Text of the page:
A funny thing happened on the way to the market...

with thanks to Miguel, who's views and advice on Portguese markets inspired me to write about this subject

Armação da Pera, Algarve August 28, 2004 It’s amazing to realize that we’ve been visiting the Algarve for more than a quarter of a century! In those long ago halcyon days, the mercado at Armação da Pera was a simple, covered affair, quite small, charming, the sort of slightly grubby, picturesque place tourists love to wander through and photograph.
We were no different, Kim wandering about with camera in hand. For some reason, however, one stallholder, a wizened old crone dressed in black, with a withered arm, seemed to take a shine to us, young and bright-eyed as we were. Of course it was obvious we were tourists: how could we have been anything else? But we were tourists who cooked food (as well as took photographs of it) and therefore always purchased vegetables and fruit in arm-aching quantity. So whenever we'd appear, she'd give us a handful of almonds (delicious), perhaps a ripe fig or a peach (how kind!). But if we ever even so much as paused at someone else's stall on entering the market, she'd shuffle over and get our attention with a little gift, while looking daggers and death at her audacious competitor who had dared to try and lure us away.
This went on for years, even after the market moved to its present hideously ugly purpose-built premises. We knew, just knew that we couldn’t shop anywhere else, and a visit to ‘our’ market stall became a part of the experience of summer. When our children were born, the old girl in black (looking strangely younger each year - I think with all the money she made from us and others, she was wintering in Madeira; the climate obviously suited her) now transferred her attentions to Guy and Bella, insisting on holding them when they were babies, and later kissing them (to my son's great embarrassment and discomfor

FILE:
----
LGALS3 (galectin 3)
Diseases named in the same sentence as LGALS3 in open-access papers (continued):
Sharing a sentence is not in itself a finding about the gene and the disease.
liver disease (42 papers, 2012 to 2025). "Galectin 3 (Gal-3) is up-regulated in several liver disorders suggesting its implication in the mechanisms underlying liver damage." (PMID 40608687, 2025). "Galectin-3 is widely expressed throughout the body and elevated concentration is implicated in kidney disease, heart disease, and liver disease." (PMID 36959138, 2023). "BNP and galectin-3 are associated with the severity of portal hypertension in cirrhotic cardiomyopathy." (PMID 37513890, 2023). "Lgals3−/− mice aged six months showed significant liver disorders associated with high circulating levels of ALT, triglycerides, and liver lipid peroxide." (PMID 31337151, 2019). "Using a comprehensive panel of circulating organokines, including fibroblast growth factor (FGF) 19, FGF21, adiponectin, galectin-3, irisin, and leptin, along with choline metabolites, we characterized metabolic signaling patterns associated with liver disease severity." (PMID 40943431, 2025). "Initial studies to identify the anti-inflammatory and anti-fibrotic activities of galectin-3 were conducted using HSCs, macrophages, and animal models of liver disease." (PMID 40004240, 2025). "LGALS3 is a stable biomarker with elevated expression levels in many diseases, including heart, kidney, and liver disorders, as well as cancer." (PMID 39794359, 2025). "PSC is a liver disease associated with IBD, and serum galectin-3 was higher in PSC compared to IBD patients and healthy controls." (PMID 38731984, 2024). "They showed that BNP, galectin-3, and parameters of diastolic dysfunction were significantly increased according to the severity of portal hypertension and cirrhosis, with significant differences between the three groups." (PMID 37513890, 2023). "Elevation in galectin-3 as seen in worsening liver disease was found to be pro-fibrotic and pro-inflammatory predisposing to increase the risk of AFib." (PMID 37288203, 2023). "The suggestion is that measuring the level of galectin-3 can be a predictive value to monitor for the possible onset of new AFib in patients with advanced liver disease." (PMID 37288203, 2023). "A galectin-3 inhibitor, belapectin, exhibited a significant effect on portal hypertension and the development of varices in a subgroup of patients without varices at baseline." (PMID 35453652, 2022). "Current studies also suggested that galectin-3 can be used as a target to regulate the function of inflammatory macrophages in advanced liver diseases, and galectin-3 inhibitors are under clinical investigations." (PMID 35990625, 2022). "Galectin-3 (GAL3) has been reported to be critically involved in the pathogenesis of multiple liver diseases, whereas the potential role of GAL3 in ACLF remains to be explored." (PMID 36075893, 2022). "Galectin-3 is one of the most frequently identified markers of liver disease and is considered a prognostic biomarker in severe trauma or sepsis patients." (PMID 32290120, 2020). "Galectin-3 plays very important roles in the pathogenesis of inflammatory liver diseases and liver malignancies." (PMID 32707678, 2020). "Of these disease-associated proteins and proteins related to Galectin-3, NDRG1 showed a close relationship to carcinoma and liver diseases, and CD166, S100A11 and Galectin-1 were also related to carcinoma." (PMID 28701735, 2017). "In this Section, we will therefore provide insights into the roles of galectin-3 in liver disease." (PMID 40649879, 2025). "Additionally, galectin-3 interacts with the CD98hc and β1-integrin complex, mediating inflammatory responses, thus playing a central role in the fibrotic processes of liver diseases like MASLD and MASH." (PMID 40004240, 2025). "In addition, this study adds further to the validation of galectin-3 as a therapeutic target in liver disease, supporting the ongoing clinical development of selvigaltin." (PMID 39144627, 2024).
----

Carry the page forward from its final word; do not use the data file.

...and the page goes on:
t), handing them a few almonds, perhaps an over-ripe fig or peach. You could see the other stallholders rolling their eyes as she did so, but godammit, she had us hook, line and sinker. Hers for life and there was no escape!
It reached the point, I'm afraid to say, where we almost came to dread going to the market. I tried everything (for I like nothing so much as going to the market, most of all for the delicious satisfaction afterwards, leaning on the counter of an outdoor stall, bulging bags at my feet, enjoying an eight-in-the-morning hot bifanas roll com piri-piri and an ice cold Sagres beer as a reward for the efforts). But that simplest pleasure was offset by the tyranny of being in the inescapable clutches of that persistent old crone, with her sometimes rotten fruit and - ugh - whiskery kisses.
To try and break the cycle, I even took, I confess, to wearing an elaborate disguise. Being summer, a time when few clothes are worn, my options were limited but I found an impressive - and very expensive - chest wig with sewn-on gold medallion and I wore outrageous designer sunglasses that hid my whole face. But damn me if the old gal didn't spot me immediately, and crab across the market floor, taking me in her wizened arm to lead me gently but firmly away from temptation, back to her stall, offering me the token gift - an almond, a fig or near-rotten peach - stroking the fake chest wig in apparent admiration (it was, I must admit, very lush and handsome if unacceptably hot in summer), cooing over me, making a fuss, filling our bags, stroking, cooing, taking our money: yes, we were hers, hers for life...
This summer we went, as usual, to the market. On the way we debated, as always, whether or not to venture around to 'our' vegetable stall (unfortunately the ameijoas are sold near where she is located - and one of the main reasons for going to market, I'm sure everyone agrees, is to purchase ameijoas). Therefore, while my bag of squirting clams was being prepared, I snuck a glance over in the direction of where the old girl should have been. My god, she was not there! Nor was her hideous daughter, who had taken in recent years to handing us rotten fruit as well, without ever even trying to disguise her contempt for us. What had happened? Had she, perhaps, passed away? Or, far more likely, retired to a posh villa in Madeira to live the year round?
I found myself wandering over, as if pulled by some strange and mysterious magnetic force. After all these years, she was gone. We were free! In her place, sat an old lady, dressed all in black, tiny behind the mountains of melons and cabbages and greeny-red, gnarled tomatoes. She hobbled to her feet when we approached, gave me a cracked grin, and pressed a few almonds into my hand, to Kim a perfectly ripe fig. I smiled in return. How kind!

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